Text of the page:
We pit six of the finest tough compacts up against one another to establish which is the most durable when they’re subjected to a series of brutal tests
Nikon Coolpix AW130
- Sensor 16MP
- Sensor Size 1/2.3in
- Lens: 5x optical (24-120mm) f/2.8-4.9
- ISO: 125-6400
- Display: 3in, 921k-dot
- HD Video: Full HD 1920×1080
- Dimensions: 110.4×66.0x26.8mm
- Weight: 221g
- Price: £279
Available in black, yellow, red and blue as well as a more unusual camouflage finish, the Nikon AW130 is equipped with a 16MP CMOS sensor and 5x zoom (24-120mm) that benefits from being slightly faster (f/2.8-4.9) than its Canon, Panasonic and Fujifilm rivals.
Cold-resistant to -10 °C, shockproof from 2m and usable at depths down to 30m underwater, it boasts an altimeter and depth gauge, with convenient Wi-fi and GPS buttons accessible from the side.
The 3in, 921k-dot screen has the highest resolution of the six and displays a bright, clear and crisp image. Lens shift VR and Electronic VR team up together to effectively compensate for camera-shake, and set to its auto mode the sensitivity can be set anywhere between ISO 125-6400.
It can shoot a burst of high-resolution images at up to 7fps and the battery/SD card door features a robust locking mechanism just like the Fujifilm XP80. Behind this you’ll find a USB port that allows convenient charging on the move using a USB power bank.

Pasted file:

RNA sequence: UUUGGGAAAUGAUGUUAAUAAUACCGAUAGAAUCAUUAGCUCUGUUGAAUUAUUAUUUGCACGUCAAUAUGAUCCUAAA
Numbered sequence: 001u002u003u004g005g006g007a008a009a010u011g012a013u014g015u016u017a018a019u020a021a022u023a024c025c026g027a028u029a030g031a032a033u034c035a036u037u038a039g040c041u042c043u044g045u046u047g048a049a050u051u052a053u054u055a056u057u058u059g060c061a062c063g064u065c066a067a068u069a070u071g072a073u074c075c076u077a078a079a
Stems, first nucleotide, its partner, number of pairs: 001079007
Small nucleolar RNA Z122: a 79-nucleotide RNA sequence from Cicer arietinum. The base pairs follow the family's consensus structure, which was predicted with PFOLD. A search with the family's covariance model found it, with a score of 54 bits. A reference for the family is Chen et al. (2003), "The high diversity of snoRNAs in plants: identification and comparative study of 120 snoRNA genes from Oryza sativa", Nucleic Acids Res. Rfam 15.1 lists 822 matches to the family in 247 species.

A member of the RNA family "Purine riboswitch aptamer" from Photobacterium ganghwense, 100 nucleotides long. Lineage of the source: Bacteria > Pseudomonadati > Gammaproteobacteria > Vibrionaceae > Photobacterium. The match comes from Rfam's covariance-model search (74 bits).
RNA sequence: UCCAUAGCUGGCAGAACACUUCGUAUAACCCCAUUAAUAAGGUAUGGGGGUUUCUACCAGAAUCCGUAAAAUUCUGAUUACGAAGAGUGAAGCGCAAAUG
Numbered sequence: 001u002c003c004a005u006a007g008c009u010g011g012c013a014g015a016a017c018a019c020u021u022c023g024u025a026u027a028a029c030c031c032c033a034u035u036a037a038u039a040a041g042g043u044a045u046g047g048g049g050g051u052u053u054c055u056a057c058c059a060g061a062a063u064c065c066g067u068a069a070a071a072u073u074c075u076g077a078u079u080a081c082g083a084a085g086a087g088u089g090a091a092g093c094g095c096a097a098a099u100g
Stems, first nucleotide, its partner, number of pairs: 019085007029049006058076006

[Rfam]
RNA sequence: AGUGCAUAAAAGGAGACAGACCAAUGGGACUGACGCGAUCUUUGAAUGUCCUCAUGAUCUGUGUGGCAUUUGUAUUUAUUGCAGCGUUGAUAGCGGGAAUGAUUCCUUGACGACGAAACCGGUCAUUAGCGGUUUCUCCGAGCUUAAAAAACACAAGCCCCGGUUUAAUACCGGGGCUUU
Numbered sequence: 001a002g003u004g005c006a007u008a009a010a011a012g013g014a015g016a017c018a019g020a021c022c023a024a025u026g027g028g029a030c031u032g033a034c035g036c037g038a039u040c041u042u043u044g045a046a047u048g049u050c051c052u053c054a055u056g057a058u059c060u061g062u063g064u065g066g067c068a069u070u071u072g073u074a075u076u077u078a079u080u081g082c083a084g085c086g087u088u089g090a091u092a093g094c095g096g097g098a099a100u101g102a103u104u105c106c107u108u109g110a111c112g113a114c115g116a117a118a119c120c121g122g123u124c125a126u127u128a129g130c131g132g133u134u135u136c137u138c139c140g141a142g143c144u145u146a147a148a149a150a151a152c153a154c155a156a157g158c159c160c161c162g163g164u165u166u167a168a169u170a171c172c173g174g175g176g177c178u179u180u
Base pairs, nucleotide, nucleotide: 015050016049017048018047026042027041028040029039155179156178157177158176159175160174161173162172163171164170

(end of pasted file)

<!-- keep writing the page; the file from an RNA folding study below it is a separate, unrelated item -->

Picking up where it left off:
Build & Performance
In the hand the AW130 feels very similar to the Lumix FT5 – it’s durable and nicely finished. The rear of the camera is littered with buttons, but the d-pad and the buttons around it are on the small side.
Underwater the camera was slow at acquiring focus and it took us a few attempts to bag a sharp shot. Regrettably, continuous shooting can’t be set in the camera’s underwater mode like many of its rivals.
The dynamic range performance is excellent and a high level of detail was preserved in the highlights of our high-contrast scenes.
Detail resolved from the 1/2.3in sensor is good too, with 24 lines per picture height being resolved at its base ISO 125 setting.
Detail drops off slightly at ISO 400 and ISO 800 is the upper limit of the range we’d be prepared to push too before noise has an ill effect on detail and sharpness.
Although the AW130 exposed well for our underwater scene, the autofocus system wasn’t as responsive as others and our hit rate of sharp images wasn’t as high as some of its rivals. The white balance shows a bias towards cyan and the results were similar to those produced by the Canon D30, albeit with slightly less contrast applied.
The AW130 fired into life straight away, but we had to wait for 4mins 19seconds until the shutter button and zoom lever defrosted enough to be fully operational.
Droppable from a height of 2m – much like the D30 – the AW130 showed no signs of damage or hesitation when asked to power up after a heavy impact
Nikon Coolpix AW130 – Initial Verdict
Pros – Wi-fi, NFC, GPS, altimeter and depth gauge, build quality, USB charging, screen, 7fps shooting
Cons – No continuous burst in underwater mode, underwater white balance, small dpad and buttons, autofocus response